Hebraica and Judaica


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Columbia University has been collecting rare Hebraica and Judaica since its inception in 1754.

In 2012, Columbia mounted a major exhibition of the Hebraica and Judaica manuscripts entitled The People in the Books, which shows the broad and deep scope of the collection. A second exhibition, in 2018, celebrated Yiddish collections at Columbia in print, manuscript, and other media. The Melting Pot was an exhibition posted in 2006, highlighting collections focusing on Russian Jewish New York. Other digitized collections relate to the Jews of Italy, includin Italian Jewish Community Regulations and materials relating to Jews and the Inquisition of Bologna.

The Judaica collection currently contains:

  • About 1700 manuscripts
  • 31 incunabula
  • Over 500 sixteenth-century books
  • Thousands of books from the 17th – 18th centuries
  • Various archival material relating to prominent areas of Jewish and Israel Studies
  • Language and Culture Atlas of Ashkenazic Jewry

Columbia’s Hebrew manuscript collection is one of the largest of its kind in North America, containing more manuscripts than the combined holdings of Harvard University, Yale University, the Library of Congress, and the University of Pennsylvania.  At this time, there are over 1600 records in CLIO, Columbia’s online catalog, for the Hebraica and Judaica manuscripts in our collection.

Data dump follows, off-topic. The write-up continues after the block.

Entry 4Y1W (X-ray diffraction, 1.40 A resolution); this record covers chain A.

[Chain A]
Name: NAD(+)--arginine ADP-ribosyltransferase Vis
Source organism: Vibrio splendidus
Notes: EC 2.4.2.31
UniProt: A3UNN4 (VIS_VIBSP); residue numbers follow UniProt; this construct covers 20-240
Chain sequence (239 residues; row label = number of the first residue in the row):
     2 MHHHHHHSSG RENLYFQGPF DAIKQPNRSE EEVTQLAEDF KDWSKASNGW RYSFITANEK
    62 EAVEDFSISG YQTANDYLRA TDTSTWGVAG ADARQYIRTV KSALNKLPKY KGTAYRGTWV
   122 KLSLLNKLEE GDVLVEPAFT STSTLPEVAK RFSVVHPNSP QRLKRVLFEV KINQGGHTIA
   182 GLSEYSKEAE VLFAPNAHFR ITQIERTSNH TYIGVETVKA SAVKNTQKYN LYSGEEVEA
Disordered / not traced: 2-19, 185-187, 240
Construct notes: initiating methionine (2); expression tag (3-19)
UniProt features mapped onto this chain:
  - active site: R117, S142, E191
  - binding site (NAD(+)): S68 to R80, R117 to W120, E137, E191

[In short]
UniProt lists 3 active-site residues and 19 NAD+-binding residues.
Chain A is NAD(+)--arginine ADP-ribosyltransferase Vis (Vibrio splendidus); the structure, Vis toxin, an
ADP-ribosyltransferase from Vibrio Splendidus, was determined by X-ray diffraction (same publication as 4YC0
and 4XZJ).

The manuscript collection is very diverse, covering many different times and places.  The manuscripts span the 10th – 20th centuries. Many originate in Italy, but other places of origin include France, Greece, Persia, Yemen, North Africa, and the Netherlands.  It also includes one of the most important collections for the study of Byzantine Jewry.  About 270 of our manuscripts are available for browsing and download at the Internet Archive, and over 1400 of our manuscripts are available for viewing only at the National Library of Israel's KTIV: The International Collection of Digitized Hebrew Manuscripts.

Topics include philosophy, kabbalah (including some early works and many manuscripts from the Lurianic school), liturgy (prayerbooks and mahzorim), Jewish law, Rabbinic texts and related commentaries, poetry, Bible and its exegesis, responsa, letters from individuals and communities, historical documents, Ketubot (marriage contracts), documents from the Cairo Genizah and other general literature.